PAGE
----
- Creditors ratio
- CURRENT RATIO OR WORKING CAPITAL RATIO: This ratio indicates the ratio of current assets to current liabilities. It shows the extent the firm can meet up with its short-term creditors. Low ratio implies lack of working capital while high ratio suggests too much of working capital or capital tied up.
Formula: CURRENT ASSETS CA
CURRENT LIABILITIES CL
- ACID-TEST / LIQUID RATIO:
This ratio provides measures of the firm’s ability to meet its current liability. Should it fall below 1:1,the firm may have some difficulty in paying its debt.
Formula: CURRENT ASSETS – STOCK OR INVENTORY
- STOCK TURNOVER RATIO:
This is used to measure the number of times stocks are replaced during a given period.
Formula: COST OF GOODS SOLD
- AVERAGE STOCK: OPENING STOCK + CLOSING STOCK
N.B: Where there is no opening stock,average stock could be calculated by adding closing stock to purchases and dividing by 2
- STOCK TO NET ASSET. This ratio is used to express the stock as a percentage of net assets.
Formula: = STOCK × 100
NET ASSET 1
- DEBTORS RATIO: Debtors ratio measures the average collection period from debtors. It shows the average credit period given to debtors.
Formula: DEBTORS × 365 DAYS
Long collection dates indicate poor credit policy.
- CREDITORS RATIO: This ratio shows the average credit period received from suppliers.
Formula: TRADE CREDITORS × 365 DAYS
GEARING OR LEVERAGE: This shows the relationship between owners equity or capital and
debt financing of business assets. It shows the proportion of the assets being financed with
Gearing Ratio or Leverage Ratio = Long term liabilities
If the Gearing Ratio is above 40% (0.4) the business is said to be highly geared. If lower than
40% (0.4) the business is low geared.
- State two uses of financial ratio.
- List four liquidity ratios that can be used to evaluate the viability of a business firm.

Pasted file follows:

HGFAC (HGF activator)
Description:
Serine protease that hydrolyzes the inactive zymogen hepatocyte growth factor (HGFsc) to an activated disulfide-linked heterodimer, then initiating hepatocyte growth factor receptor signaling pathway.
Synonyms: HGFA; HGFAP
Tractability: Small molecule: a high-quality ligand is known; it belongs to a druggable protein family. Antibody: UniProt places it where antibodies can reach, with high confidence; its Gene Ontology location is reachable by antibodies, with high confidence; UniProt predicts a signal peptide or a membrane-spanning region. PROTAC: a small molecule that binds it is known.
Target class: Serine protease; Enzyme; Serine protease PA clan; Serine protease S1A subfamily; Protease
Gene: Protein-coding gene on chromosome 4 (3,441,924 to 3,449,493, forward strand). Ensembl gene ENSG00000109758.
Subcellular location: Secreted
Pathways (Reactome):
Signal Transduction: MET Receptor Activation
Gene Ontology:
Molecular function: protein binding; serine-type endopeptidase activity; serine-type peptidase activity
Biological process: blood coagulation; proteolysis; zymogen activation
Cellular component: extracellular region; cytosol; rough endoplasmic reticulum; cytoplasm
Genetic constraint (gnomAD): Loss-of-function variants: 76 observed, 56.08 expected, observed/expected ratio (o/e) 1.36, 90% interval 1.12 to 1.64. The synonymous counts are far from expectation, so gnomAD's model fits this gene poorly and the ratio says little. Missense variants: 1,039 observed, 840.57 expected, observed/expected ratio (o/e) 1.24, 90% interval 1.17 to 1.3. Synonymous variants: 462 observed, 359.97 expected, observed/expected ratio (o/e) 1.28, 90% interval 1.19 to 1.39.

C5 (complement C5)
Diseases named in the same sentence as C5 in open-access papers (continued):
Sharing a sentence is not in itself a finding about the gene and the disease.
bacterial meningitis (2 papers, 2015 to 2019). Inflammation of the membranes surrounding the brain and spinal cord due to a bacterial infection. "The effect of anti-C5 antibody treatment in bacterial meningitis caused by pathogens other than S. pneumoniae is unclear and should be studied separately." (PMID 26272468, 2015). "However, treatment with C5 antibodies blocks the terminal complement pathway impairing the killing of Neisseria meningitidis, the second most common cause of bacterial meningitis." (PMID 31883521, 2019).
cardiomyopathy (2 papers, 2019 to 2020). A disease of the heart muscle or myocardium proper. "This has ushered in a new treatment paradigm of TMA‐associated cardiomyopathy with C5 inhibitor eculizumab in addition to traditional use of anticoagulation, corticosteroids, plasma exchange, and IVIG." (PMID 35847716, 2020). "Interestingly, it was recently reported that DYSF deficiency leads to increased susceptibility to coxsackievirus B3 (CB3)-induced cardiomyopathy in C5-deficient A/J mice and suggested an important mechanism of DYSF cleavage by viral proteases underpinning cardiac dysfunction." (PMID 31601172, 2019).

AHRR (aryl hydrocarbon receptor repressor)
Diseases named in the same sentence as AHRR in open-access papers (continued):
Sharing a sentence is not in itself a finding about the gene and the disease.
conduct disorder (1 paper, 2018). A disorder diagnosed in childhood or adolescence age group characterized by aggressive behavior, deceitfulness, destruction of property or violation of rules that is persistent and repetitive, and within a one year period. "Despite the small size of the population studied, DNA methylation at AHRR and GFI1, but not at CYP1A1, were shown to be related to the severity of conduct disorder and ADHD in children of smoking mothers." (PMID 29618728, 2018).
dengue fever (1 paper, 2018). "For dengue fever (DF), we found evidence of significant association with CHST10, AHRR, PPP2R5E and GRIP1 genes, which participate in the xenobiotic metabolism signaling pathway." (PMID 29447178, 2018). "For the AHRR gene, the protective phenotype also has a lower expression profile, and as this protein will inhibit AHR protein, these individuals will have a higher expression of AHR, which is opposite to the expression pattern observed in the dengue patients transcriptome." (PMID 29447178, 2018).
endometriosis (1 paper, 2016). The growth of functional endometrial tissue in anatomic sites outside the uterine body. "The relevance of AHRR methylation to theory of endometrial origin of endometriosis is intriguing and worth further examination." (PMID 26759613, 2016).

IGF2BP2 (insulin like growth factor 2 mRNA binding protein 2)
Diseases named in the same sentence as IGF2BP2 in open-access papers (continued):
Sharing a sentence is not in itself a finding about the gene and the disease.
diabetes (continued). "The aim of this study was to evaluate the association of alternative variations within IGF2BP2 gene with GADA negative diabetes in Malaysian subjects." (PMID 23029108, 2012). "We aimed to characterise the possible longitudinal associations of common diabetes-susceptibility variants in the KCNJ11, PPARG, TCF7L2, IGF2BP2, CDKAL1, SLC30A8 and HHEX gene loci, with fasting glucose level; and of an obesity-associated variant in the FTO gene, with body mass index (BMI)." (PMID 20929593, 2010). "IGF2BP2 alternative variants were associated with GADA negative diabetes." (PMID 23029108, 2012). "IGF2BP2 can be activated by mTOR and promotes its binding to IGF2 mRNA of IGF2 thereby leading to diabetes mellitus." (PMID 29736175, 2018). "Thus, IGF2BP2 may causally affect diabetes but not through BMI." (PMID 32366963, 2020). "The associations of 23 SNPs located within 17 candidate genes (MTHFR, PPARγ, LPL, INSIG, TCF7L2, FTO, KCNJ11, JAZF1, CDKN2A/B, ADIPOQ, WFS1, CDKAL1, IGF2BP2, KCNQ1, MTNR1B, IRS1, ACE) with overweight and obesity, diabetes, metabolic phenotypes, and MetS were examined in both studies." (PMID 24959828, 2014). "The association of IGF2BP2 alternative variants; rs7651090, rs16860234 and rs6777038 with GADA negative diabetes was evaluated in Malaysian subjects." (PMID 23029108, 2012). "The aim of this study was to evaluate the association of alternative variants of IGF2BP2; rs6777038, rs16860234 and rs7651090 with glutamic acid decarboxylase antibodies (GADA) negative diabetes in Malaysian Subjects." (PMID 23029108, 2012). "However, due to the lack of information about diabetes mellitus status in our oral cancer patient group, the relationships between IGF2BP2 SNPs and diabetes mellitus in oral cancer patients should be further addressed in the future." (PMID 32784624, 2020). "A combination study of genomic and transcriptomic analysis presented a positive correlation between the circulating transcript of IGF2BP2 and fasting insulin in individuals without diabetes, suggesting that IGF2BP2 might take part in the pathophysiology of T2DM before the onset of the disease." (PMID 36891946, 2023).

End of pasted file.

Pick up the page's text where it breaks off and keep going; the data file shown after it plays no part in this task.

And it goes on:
- If the turnover of a business is N16,000 and the cost of goods sold is N12,000. What is the percentage of gross profit on sales. (a) 70% (b) 40% (c) 33.3% (d) 25%
- What are fixtures and fittings in a balance sheet. (a) liquid capital (b) working capital (c) fixed assets (d) current assets
- The form of capital which is easily transferred into the form desired is known as ___
(a) working capital (b) liquid capital (c) circulating capital (d) capital employed
- When a company uses more of loans than equity to finance its business the company is said to be
(a) bankrupt (b) solvent (c) highly geared (d) insolvent
- Which of the following shows the financial position of a business on a given date____
(a) bank statement (b) journal (c) balance sheet (d) cash book
- State three uses of the balance sheet prepared by business firms.
- List four uses of the Trading, Profit and Loss Account prepared by business firms.
GENERAL EVALUATION QUESTIONS
- Explain seven roles of transport to businessmen
- List ten sources of capital available to a public limited company
- Give seven reasons why consumers need protection
- State five effects of hire purchase on the buyer
State eight reasons why a bank may dishonor a cheque